|Coho piece in SF Chronicle Sunday Real Estate section||<– Date –> <– Thread –>|
|From: Raines Cohen (raines-coho-Lraines.com)|
|Date: Sun, 15 Jul 2001 21:32:09 -0600 (MDT)|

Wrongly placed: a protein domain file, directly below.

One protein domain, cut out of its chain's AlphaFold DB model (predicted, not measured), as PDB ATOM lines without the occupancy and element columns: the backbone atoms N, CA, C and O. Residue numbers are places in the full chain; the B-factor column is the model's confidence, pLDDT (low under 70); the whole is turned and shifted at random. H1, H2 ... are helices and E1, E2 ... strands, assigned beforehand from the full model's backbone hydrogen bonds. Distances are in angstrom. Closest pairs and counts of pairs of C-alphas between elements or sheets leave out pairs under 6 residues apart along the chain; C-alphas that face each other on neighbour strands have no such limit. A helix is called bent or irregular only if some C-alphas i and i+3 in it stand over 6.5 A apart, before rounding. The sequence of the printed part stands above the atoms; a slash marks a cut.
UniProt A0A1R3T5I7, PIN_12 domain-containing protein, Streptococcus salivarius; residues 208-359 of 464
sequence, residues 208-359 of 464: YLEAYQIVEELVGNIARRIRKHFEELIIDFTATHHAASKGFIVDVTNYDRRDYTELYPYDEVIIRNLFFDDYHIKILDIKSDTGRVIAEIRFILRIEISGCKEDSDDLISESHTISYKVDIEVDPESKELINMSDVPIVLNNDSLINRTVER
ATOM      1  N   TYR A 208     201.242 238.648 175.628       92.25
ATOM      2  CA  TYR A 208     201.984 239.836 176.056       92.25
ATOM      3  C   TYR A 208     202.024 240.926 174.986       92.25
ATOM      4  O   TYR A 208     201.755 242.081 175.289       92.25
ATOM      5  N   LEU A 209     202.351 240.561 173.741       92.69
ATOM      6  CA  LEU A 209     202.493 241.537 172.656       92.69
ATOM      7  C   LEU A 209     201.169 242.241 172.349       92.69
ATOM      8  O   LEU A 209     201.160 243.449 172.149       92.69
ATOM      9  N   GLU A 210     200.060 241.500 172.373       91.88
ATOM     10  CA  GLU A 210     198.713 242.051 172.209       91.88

In today's (Sunday) San Francisco Chronicle, the following article appears at the front of the real estate section: http://www.sfgate.com/cgi-bin/article.cgi?f=/chronicle/archive/2001/07/15/R E163027.DTL with a sidebar on the conference: Thanks to all who helped make this happen (and convey our message so effectively in such a visible forum), but especially the TCN conference PR team, Karen Hester and Neshama Abraham Paiss. Raines (hearing about it even at the Oregon Country Fair, from relatives of friends) P.S. Look for an announcement here shortly about the community open houses next Sunday. - Here's the text: So happy together Cohousing developments offer residents the chance to share life Richard Paoli, Chronicle Real Estate Editor Sunday, July 15, 2001 My piano is going right there," said Yehudit Lieberman, gesturing toward a stack of wallboard filling the center of what will be her living room in about two months. Lieberman, a musician, is pretty certain about what will go where in her new home, a two-story townhouse condominium in Pleasant Hill, part of a 32- unit development whose residents will share more than living together. This is the Pleasant Hill Cohousing project, a place where Lieberman and her soon-to-be fellow residents will share space and run a portion of their lives by consensus. It is a method of living called cohousing, and, while not exactly sweeping the land, it has grown more common in California during the past 10 years. California has 25 cohousing groups - including some in the formative stages - the largest number anywhere. Cohousing projects ranging from just a few units to more than 40 can be found in 30 states and Washington, D.C. The biannual conference of the North American Cohousing organization will meet for three days in Berkeley starting Friday. Most people unfamiliar with cohousing assume the term describes communal living verging on anarchy. "Far from it," said Lieberman. "It is very democratic. What we have done is to agree to make decisions together." The basic ingredient in cohousing is a core group of households looking for a way to share some of the responsibilities of day-to-day living - preparing and sharing meals, providing child care, maintaining a garden and even sharing cars. The driving force for cohousing participants is not based on finances but on a desire to create and live in a community. Another common misconception is that cohousing is cheaper than other new homes. In the Pleasant Hill project, for example, starting prices range from $188,000 for a one-bedroom unit to $404,000 for a four-bedroom townhouse. These prices are about the same as those for similar new construction in central Contra Costa County. "We had a price increase during the process," said Barbara Lynch, who helped launch the Pleasant Hill group four years ago. "The increase forced three families to drop out. That was very difficult." The Pleasant Hill group has been visiting the site off Monument Boulevard twice a month during construction. "It is still hard to believe we're almost there," Lynch said during a visit this month. "This is where we'll have our meals, and that's the workshop," she said, pointing through the pattern of studs and beams of the common house. The decisions to be made by the 32 households will cover serving meals for all in the common house, a structure pivotal to the community nature of cohousing, and using other facilities such as the swimming pool. Cohousing groups in California seem to have started with a seminal book, "Cohousing: A Contemporary Approach to Housing Ourselves," by Kathryn McCamant and Charles Durrett, a wife and husband team of architects. Published more than 10 years ago and based on their experiences living in cohousing in Denmark, the book details the group dynamics, building designs and processes to make a project work. McCamant and Durrett also head the Cohousing Co. in Berkeley, a design firm that specializes in cohousing, and they live in a cohousing project in Emeryville. The early stages in cohousing, said McCamant, "are the key. There has to be a lot of discussion within the group, with the architects and designers." "People in cohousing," added Durrett, "fundamentally agree to cooperate. They are what I call communitarians." Greg Jensen is trying to form a cohousing group in Sacramento and is looking for a few like-minded families. "We started last year after attending a presentation by Chuck Durrett," he said. "And we've got a core group now of six households. It's a real lesson in small-group dynamics." "We're looking to find the ways we can agree on a cohouse that will create a old-time feeling of neighborhood," Jensen said. Communal dining and shared child care are being discussed. "We still don't have a site or an idea of whether this will be new construction or a restoration of a small apartment house. There's a lot of discussion at this point." Michael and Sandra Coleman, who moved into one of the 20 units in the Old Oakland Swan's Market Cohousing a year ago, know about the talk it takes to create a cohousing project. "Everything gets looked at very closely. We've been talking - and still are talking - about how we live in common," said Coleman. "There are a lot of meetings," his wife added, "but the benefit is we know who we are living with. They are our neighbors, our community." Co-housing groups have a lexicon of their own. The words provide a verbal shorthand to determine the status of a project or member groups. -- Forming: Three or more households in process of forming a core group. -- Seeking land: Actively searching for a site. -- Site optioned: Have a site under tentative agreement, but not yet purchased. -- Own land: Purchased land, planning for approvals and construction. -- Building: Building homes and moving in, living on site. -- Completed: Completed all homes in community, usually including the year. -- Retrofitting: Transforming an existing neighborhood into co-housing. There are a number of organizations and companies with information on cohousing. Here are some in California: -- The Cohousing Network, P.O. Box 2584, Berkeley 94702; (510) 486-2656; www.cohousing.org A good first stop for those seeking cohousing information, the network maintains a Web site that includes contacts for nearly all the U.S. cohousing projects. -- The Cohousing Co., 1250 Addison St., #113, Berkeley 94702; (510) 549- 9980; www.cohousingco.com Founded by Kathryn McCamant and Charles Durrett, authors of "Cohousing: A Contemporary Approach to Housing Ourselves," this firm provides services that range from group formation to project management. -- Shared Living Resource Center, Shared Living Resource Center, 2337 Parker St., No. 9, Berkeley 94704; 510-548-6608; www.sharedliving.org. This nonprofit organization, started by architect Ken Norwood, co-author of "Rebuilding Community in America," offers workshops about shared living and tours of cohousing communities in Northern California. E-mail Richard Paoli at rpaoli [at] sfchronicle.com - Cohousing conference set at UC Berkeley Chronicle staff report Sunday, July 15, 2001 The biannual North American Cohousing Conference will be held in Berkeley July 20-23. The conference, meeting for the first time in California, will be held at the College of Environmental Design at the University of California at Berkeley, which joins with The Cohousing Network as an event co-sponsor. Registration is $295. More information is available at (510) 486-2656 or www.cohousing.org Conference highlights include Eric Utne, founder of the Utne Reader, speaking at the International House on how to create community. Other sessions will cover financing projects, working with professionals, managing conflicts, organic cohousing, site planning, getting the work done, marketing, sustainable building, senior cohousing, resales, disability access and affordability. A preconference workshop on consensus and group process will be led by facilitation trainer Laird Schaub on July 20. Open house tours at nearby cohousing communities are set for 1 to 4 p.m. July 22. A postconference workshop on creating cohousing for architects, designers, urban planners, builders, developers, project managers, financial, marketing and membership consultants will be held at Swan's Market Cohousing in Oakland on July 23 from 9 a.m. to 5 p.m. There is an additional fee of $100 for this event. Raines Cohen <coho-L [at] raines.com> <http://www.swansway.com/> >From the Oregon Country Fair via satellite, charged by solar power. Vice President, Swan's Market Cohousing [Old Oakland, CA] I'm missing a garden workday, darn it! Member, East Bay Cohousing [no site yet] <http://www.ebcoho.org/> Voted "group most likely to move forward in Berkeley/Oakland after the conference". Boardmember, The Cohousing Network <http://www.cohousing.org/> Reminding members to nominate candidates for the board... we need your help! _______________________________________________ Cohousing-L mailing list Cohousing-L [at] cohousing.org Unsubscribe and other info: http://www.communityforum.net/mailman/listinfo/cohousing-l